I owned the Sony A7Rii/iii, & Fuji Xt1, Xt2, and Xpro1. While I prefer the Fuji's over Sony, I much prefer the Leica CL over all of them. I shoot professionally with the Leica CL and absolutely love the superior build quality. Solid metal top and bottom. Simplistic, intuitive controls and menus that feels more like a Leica film camera and not a computer with a lens. Some of the frustrations with those cameras was I felt less connected to my art because of all the high tech crap I don't need. Photographers who rely on high tech to make better photographs should shoot some film once in a while and forgo the endless obsolescence that camera makers lure you into. (Don't get me started on HDR!) Technically and artistically, I'm a better photographer when shooting with the Leica CL because it has this Leica gestalt and character that makes you want to use it and understand the fundamentals of photography. It's such a refreshing change from always wanting the next great digital camera, imo. While I prefer primes, the Leica 55-135mm APO (80-200mm equiv.) and the TL 11-23mm (17-35mm equiv.) are stellar performers and the only zooms I'd ever want to buy. In the meantime, I can use M lenses with an adapter because the MF/peaking is the best implemented feature of all digital cameras imo. The 23mm f/2 TL is an outstanding performer! One of the best primes I've ever used. All digital camera from micro 4/3rds to MFD, all take amazing photographs, but the cameras that encourage you to create a photograph are far more valuable to me than anything else. Nothing amateur about that.
I also use and like the CL. With amateurish I didnt mean to say that it is not agreat tool with great lenses. I still believe the main target group are not Pros and the main idea is to have a compact system, so I dont expect exotic superfast lenses. Like you I am very happy with the lenses they offer right now, expect I wish the 18-55 would be a 16-55, and the 55-135 would include IS.
 

jdphoto

Well-known member
I think Leica might find itself at a crossroads, so to speak. On one hand you have the M10, an expensive MF camera with oodles of character. Then you have a popular Q, but with a fixed 28mm and cropped FL's. The SL is a nice FF camera, but imo, not compact enough when paired with zooms. Also, quite expensive too. Then you take the CL, which blends the best of each one in a compact "film M'ish camera body that so far has been extremely popular. My guess is that Leica has to seriously consider a less expensive AF FF camera that undoubtedly will compete with the M10. The more likely scenario would be a Q with a fixed 35mm or 50mm with cropped frames lines to accommodate virtual focal lengths, but with the better build quality of the CL. Weather resistance is nice, but too big of a liability that encourages risky camera use. Aside from my Olympus PEN FT film camera, Leica is the only camera film or digital that I want a half case for. They just look so cool and that's part of the immersive, tactile quality of Leica that no other camera can compete with, imo.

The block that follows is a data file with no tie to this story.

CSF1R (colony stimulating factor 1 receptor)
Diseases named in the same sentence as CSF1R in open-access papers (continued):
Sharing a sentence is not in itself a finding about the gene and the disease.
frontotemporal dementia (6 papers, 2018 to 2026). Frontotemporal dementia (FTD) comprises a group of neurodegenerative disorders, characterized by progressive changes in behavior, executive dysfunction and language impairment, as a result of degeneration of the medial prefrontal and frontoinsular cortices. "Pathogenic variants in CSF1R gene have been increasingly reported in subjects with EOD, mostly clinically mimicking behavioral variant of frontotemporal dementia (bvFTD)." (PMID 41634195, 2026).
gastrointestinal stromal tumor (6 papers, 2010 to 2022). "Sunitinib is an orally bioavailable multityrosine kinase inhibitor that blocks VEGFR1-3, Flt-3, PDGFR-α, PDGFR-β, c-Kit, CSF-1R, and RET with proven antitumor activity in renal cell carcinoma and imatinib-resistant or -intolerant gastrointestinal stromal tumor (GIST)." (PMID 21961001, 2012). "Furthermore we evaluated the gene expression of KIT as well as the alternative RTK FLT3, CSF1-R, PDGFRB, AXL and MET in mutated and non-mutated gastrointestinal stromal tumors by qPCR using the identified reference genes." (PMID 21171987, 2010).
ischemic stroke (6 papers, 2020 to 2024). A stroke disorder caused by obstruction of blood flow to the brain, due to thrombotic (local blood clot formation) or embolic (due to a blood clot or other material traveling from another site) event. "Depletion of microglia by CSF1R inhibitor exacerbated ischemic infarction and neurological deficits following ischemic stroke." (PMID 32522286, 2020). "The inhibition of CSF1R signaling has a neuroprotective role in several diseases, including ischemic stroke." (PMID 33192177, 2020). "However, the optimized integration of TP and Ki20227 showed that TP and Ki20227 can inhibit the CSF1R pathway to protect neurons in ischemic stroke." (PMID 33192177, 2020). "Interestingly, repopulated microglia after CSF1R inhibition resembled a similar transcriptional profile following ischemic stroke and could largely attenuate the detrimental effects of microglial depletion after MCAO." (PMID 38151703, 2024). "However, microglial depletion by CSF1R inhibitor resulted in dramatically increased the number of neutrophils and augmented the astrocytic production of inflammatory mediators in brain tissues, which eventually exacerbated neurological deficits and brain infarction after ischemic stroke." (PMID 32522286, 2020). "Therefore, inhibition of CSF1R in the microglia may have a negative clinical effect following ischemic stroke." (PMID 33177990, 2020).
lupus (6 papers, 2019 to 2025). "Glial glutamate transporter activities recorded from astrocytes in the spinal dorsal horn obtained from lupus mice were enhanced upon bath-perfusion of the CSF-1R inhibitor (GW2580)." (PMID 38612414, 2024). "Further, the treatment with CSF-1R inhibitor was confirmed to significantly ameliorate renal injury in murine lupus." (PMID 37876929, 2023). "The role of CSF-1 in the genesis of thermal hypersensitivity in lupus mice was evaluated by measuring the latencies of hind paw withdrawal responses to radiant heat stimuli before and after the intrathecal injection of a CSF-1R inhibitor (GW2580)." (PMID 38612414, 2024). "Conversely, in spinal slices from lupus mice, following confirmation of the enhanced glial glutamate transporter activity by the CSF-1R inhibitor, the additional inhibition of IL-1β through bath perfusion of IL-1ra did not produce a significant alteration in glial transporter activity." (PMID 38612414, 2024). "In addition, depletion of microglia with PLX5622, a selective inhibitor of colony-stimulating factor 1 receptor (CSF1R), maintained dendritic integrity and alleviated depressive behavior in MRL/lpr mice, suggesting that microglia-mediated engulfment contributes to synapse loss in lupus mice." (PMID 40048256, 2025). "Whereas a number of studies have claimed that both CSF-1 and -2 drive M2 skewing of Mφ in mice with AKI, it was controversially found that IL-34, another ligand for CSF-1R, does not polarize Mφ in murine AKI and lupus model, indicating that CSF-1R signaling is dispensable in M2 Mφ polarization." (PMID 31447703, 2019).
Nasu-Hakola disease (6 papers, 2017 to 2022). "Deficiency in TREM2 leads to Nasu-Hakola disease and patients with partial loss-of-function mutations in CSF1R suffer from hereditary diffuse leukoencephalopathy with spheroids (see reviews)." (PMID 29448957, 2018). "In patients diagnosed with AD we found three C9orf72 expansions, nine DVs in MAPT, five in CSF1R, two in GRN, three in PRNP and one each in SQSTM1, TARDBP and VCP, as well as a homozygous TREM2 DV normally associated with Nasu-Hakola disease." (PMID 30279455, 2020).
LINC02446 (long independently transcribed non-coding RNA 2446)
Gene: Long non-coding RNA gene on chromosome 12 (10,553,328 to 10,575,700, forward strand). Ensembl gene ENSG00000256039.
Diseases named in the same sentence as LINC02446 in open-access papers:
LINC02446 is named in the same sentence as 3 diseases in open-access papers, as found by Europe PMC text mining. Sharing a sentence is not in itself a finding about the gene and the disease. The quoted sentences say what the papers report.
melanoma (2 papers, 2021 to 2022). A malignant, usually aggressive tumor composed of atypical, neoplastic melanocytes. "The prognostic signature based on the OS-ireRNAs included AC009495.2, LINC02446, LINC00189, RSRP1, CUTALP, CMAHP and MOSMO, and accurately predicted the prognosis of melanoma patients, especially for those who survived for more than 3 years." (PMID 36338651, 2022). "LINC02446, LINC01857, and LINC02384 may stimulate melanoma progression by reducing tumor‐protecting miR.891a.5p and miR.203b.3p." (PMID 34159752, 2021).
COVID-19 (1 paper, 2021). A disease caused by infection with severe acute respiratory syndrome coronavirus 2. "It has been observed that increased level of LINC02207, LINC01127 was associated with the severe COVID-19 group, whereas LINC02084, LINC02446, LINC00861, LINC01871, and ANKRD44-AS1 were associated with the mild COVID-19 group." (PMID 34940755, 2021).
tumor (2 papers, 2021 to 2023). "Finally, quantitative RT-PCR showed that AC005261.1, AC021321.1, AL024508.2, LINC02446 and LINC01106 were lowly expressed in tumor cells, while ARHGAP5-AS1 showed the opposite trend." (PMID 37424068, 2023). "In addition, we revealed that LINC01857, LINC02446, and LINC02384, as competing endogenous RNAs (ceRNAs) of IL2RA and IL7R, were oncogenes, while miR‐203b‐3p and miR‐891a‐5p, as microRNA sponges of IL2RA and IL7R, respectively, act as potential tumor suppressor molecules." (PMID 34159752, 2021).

DwF

New member
Fuji's set of APS-C lenses sets a pretty good reference. Their basic lenses are 23 and 35, in both low profile f/2.0 for the X-Pro2 and larger f/1.4 for the X-T2 and now X-H1. Then they have 18 pancake (at f/2.0) and a 60 macro. In the past few years they have brought out the 16/1.4 and a 56/1.2. While the pancake, the macro and the f/2.0's are only OK in image quality, the XF f/1.4's are pretty good, and not ludicrously expensive.

CL lenses have been co-developed with FarEastern partners up to now, and Fuji/Olympus/Panasonic show that the expertise exists to provide more. Peter Karbe's recent interviews suggest that Leica is gaining some technological insights from the interaction as well. And I'd buy more. I don't consider the CL "amateurish" at all. Just smaller. Also, Leica seems to now consider 16 (24 mm-eff) a pretty reasonable focal length. It's in the SL zoom range. Since they are providing an 18 mm for the CL already, I'd expect a wider lens to come in at 14 instead.
Having used my share of M glass, and I love Leica lenses, I agree with you Scott. Although, regarding the Fuji stable of f 1.4 lenses, I think they are better than pretty good. Your pic with the 16 above has a nice feel and rendering to it (in spite of slow shutter) and the color/skin tones are nice too.

I grumble that the Fuji 23mm f1.4 (a lens I love) is a bit large. That said, for my money it balances fine on the X Pro2 and way better than the 35mm Summilux T on the CL.
 

scott kirkpatrick

Well-known member
Fuji puts aperture control rings on the lenses and doesn't control the aperture electronically. That helps to keep lens size down a bit since they only have to support AF. Otherwise there is just as much glass inside as in modern Leica, Zeiss, etc. optics. But there does seem to be advantage in only having to cover a smaller frame. The Leica 21 and 24 Summiluxes are great beasts with fringing problems at the edges when wide open. I find that I prefer the 24 Elmarit and the 21 Super-Elmar (f/3.4). In the mean time, the Fuji 16 (which I use at f/2.0, not wide open) and the host of f/1.2 lenses available for Micro4/3 are making low light wide angle capabilities possible in the smaller formats.